101 Reasons We Love the Midwest
How do we love the Heartland? Let us count the ways.
From small-town parades to giant urban sculptures; changing seasons to friendly faces, there's a wide array of reasons why we're proud to call the Midwest home. Check out the following potpourri of 101 shining examples. We know. There are lots more. But we had to stop somewhere.
1. The absolute, unspoiled solitude of the Nebraska Sandhills.
2. The stranger who helps dig you out of a snowdrift.
4. Norton wine. Cheers to the overall growth of Midwest vineyards, and to this product of a Missouri grape, in particular, for the worldwide praise it's won.
5. Low cost of living.
6. Motown. The funky, soulful music style was born in and named for our very own Motor City (a.k.a. Detroit).
7. The Indy 500 -- the world's greatest rev fest.
8. The ethereal swoops and swirls of the Northern Lights.
9. Iowa pork chops.
10. Art festivals. The Art Fair SourceBook annual ranking consistently puts half of the nation's top 10 right here.
11. Mount Rushmore in the Black Hills, South Dakota.
12. Valleys erupted in full fall color set against a clear, blue autumn sky.
13. Big yards for kids to play in.
14. Real people. Real friends.
15. Storytellers, such as Mark Twain, James Thurber, Jean Shepherd, Garrison Keillor and more, skillfully weaving logic and humor into their Midwest-rooted tales.
16. Kansas' Flint Hills -- North America's largest remaining tract of original tallgrass prairie.
17. Potlucks loaded with delicious hotdishes.
18. Not quite the center of the universe, but still impressive: Rugby, North Dakota, is the geographic center of North America.
19. Corn on the cob drenched in golden butter.
20. A notable (and comfortable) lack of pretension.
21. Green Bay Packers fans.
22. Buggies clip-clopping along blacktop highways in Ohio, home of the largest Amish population in the world.
23. The electric green of spring.
24. Garden-fresh tomatoes, so red and ripe, they're near bursting.
25. Still, silent, frozen lakes.
26. The Mall of America in Bloomington, Minnesota -- the U.S.'s biggest indoor shopping area.
27. Wisconsin Dells and its successful integration of new water parks and golf courses with old standbys like the Ducks and the Wonder Spot.
28. Our green thumbs. We fully appreciate the plants that thrive in our midrange growing zone. Research shows that Midwesterners garden more than people living in other regions.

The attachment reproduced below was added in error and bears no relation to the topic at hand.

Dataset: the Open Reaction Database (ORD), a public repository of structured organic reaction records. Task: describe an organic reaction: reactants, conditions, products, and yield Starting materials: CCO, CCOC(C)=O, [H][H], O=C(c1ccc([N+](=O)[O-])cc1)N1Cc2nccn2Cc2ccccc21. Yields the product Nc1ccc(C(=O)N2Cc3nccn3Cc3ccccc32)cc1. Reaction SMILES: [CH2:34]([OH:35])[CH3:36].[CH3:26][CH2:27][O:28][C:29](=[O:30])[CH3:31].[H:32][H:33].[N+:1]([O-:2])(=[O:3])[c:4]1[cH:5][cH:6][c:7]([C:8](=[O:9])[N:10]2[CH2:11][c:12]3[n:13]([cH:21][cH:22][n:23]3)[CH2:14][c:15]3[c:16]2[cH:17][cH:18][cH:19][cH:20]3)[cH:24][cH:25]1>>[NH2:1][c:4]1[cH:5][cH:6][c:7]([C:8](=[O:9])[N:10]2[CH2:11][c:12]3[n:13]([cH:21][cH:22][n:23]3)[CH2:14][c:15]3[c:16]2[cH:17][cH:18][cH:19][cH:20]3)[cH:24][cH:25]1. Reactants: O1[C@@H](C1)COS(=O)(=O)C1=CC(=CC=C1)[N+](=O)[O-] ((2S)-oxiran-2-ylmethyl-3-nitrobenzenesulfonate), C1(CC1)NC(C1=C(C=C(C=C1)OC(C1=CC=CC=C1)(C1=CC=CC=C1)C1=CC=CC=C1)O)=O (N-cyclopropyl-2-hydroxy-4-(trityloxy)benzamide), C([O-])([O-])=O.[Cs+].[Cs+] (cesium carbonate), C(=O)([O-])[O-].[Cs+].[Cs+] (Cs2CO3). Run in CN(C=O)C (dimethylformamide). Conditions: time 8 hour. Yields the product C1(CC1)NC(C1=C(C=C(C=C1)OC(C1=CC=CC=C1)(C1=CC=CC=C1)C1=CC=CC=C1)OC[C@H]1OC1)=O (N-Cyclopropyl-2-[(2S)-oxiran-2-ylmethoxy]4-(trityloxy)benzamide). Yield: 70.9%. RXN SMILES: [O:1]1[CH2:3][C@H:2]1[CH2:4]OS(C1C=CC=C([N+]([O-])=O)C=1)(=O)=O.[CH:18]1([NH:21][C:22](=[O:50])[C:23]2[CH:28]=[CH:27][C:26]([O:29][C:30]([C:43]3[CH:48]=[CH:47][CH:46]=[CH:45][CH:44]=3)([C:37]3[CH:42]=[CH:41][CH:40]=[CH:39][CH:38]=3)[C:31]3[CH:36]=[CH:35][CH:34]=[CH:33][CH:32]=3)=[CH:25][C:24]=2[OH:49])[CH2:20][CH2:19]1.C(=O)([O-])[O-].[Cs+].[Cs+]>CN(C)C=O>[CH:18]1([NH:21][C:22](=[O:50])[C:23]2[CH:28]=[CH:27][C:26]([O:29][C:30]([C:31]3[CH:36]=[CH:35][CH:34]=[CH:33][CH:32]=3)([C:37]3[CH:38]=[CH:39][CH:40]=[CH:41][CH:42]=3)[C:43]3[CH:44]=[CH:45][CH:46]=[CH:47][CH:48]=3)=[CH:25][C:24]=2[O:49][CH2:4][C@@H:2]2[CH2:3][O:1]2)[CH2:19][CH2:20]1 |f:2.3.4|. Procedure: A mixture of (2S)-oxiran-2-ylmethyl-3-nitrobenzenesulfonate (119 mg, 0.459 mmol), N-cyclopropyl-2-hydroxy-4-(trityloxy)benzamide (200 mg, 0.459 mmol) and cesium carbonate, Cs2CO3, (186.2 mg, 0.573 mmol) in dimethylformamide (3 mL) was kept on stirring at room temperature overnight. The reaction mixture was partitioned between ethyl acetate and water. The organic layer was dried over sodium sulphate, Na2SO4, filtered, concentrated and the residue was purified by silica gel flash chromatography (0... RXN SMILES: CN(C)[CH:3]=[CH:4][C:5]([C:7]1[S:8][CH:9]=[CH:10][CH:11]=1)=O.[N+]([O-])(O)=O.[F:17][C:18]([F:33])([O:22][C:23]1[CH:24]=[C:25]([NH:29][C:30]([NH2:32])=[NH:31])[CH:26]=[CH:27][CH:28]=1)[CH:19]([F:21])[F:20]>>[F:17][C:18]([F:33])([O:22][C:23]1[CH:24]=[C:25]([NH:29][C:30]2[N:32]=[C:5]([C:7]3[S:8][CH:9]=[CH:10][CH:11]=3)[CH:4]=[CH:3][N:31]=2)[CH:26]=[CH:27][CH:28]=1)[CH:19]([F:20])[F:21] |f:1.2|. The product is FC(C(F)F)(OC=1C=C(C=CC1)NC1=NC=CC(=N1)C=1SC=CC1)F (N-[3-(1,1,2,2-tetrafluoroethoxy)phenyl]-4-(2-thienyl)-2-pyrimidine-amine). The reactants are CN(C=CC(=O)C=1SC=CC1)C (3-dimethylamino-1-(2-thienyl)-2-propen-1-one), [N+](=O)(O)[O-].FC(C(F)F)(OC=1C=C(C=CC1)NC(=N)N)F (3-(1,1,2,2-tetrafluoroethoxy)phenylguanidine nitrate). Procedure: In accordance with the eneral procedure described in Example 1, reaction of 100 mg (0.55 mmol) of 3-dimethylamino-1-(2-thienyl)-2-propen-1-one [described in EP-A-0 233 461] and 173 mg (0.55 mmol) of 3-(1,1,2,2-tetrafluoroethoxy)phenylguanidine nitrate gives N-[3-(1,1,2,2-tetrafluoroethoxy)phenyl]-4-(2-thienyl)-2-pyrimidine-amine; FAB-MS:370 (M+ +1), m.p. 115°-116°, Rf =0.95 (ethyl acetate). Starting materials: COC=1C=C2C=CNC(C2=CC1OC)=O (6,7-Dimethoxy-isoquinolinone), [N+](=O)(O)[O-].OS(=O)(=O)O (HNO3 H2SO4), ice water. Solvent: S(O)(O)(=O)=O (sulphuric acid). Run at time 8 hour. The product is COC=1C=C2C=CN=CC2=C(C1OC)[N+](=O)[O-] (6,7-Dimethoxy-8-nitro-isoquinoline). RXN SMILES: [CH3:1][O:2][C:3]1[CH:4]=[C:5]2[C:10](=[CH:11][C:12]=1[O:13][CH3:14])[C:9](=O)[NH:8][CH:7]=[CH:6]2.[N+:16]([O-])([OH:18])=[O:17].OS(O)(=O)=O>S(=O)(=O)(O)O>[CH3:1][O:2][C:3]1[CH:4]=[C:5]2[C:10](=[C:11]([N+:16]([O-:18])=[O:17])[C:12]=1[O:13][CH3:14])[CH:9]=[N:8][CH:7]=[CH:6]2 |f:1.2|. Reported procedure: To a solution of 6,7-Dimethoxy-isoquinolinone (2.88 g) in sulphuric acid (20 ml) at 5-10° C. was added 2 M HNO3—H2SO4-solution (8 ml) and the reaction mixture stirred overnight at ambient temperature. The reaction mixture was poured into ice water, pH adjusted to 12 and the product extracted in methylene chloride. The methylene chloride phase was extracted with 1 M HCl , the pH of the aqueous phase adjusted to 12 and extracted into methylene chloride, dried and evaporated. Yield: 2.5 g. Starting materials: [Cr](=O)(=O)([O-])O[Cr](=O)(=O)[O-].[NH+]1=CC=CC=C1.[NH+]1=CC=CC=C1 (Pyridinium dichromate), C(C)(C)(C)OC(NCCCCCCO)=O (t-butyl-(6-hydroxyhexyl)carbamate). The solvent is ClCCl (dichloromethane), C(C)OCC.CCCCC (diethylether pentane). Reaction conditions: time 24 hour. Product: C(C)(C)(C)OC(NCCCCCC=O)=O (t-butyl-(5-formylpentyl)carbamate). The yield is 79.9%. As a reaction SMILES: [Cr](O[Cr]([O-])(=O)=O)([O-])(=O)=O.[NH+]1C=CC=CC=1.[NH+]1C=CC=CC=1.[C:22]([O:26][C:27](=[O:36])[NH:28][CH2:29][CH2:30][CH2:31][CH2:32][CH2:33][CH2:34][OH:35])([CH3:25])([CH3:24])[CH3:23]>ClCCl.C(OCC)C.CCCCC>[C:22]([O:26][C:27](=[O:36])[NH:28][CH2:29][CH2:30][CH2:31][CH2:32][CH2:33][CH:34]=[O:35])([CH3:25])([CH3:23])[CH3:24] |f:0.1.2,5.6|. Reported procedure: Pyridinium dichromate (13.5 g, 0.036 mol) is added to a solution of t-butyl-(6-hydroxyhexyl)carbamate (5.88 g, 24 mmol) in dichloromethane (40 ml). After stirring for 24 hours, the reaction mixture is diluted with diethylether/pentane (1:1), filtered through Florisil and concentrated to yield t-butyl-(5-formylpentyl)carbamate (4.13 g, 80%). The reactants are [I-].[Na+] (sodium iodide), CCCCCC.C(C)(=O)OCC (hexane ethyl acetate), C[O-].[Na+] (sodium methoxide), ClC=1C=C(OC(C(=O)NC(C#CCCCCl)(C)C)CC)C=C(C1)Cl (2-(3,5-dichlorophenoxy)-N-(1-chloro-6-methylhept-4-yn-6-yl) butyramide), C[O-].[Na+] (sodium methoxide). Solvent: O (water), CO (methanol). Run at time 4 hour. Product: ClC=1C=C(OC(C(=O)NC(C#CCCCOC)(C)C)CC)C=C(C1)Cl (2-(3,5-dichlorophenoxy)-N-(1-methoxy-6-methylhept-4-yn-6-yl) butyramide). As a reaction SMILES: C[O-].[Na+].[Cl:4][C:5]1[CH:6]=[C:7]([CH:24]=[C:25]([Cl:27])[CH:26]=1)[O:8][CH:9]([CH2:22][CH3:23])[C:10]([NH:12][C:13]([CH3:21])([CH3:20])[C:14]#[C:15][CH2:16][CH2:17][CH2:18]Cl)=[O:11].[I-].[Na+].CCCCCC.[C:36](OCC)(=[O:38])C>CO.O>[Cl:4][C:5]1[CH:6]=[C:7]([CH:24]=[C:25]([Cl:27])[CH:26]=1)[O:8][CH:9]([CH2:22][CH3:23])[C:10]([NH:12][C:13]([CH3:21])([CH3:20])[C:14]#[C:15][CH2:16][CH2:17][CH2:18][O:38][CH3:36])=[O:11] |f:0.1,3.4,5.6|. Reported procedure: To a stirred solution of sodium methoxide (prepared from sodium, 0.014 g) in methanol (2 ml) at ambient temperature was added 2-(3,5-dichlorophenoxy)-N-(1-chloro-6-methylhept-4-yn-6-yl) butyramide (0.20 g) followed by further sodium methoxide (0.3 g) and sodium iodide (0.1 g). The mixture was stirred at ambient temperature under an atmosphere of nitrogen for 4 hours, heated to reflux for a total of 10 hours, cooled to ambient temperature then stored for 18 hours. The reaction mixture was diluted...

29. Real, distinct seasons.
30. The Big Ten and the Big 12. Great universities; great teams.
31. Biking the Midwest's scenic trails, such as Missouri's Katy Trail State Park, a stretch of small towns and river views that's the longest rails-to-trails project in the country.
32. Broadway shows sans Broadway prices. Tickets to major productions are often 50 percent cheaper here.
33. Hoosier basketball.
34. A solitary oak tree towering over shimmering prairie grasses.
35. Iowa native Grant Wood and his famous, oft-parodied, painting American Gothic.
36. The International Peace Garden, on the border between North Dakota and Manitoba, Canada.
37. Rhubarb's sweet/tart combination in any form, from pie to crisp to muffin.
38. Extensive homeownership, thanks to some of the lowest average home prices in the country.
39. Small-town July Fourth parades.
40. Nights lit by a full moon reflecting off a blanket of untouched snow.n
41. Omaha Black Angus steaks.
42. The Rock and Roll Hall of Fame in Cleveland, Ohio.
43. Island magic, from the rugged bluffs of car-less Mackinac, to the sweeping dunes of the Manitous, to the wooded beauty of Madeline.
44. Long, flat, straight roads under a wide-open blue sky.
45. Kansas City barbecue.
46. The Great Lakes.
47. State and county fairs: blue-ribbon winners, midway rides and superbly bad-for-you food on a stick.
48. Laura Ingalls Wilder.
49. Wacky winter festivities, like frozen turkey bowling and polar bear dips.
50. Topographic diversity, from rolling hills to open plains, the Ozark Mountains to the north woods.
51. Outdoor concerts. Lawn chairs, picnic baskets, and a symphony echoing through balmy summer nights.
52. Tasty regional specialty foods, including Nebraska's Runzas and Michigan's pasties.
53. Sitting, safe, before a crackling fire, as winter winds whip outside.
54. Lake-caught delicacies, such as Michigan whitefish and Minnesota walleye, plus events they inspire, like fish boils in Door County, Wisconsin.
55. Short commutes.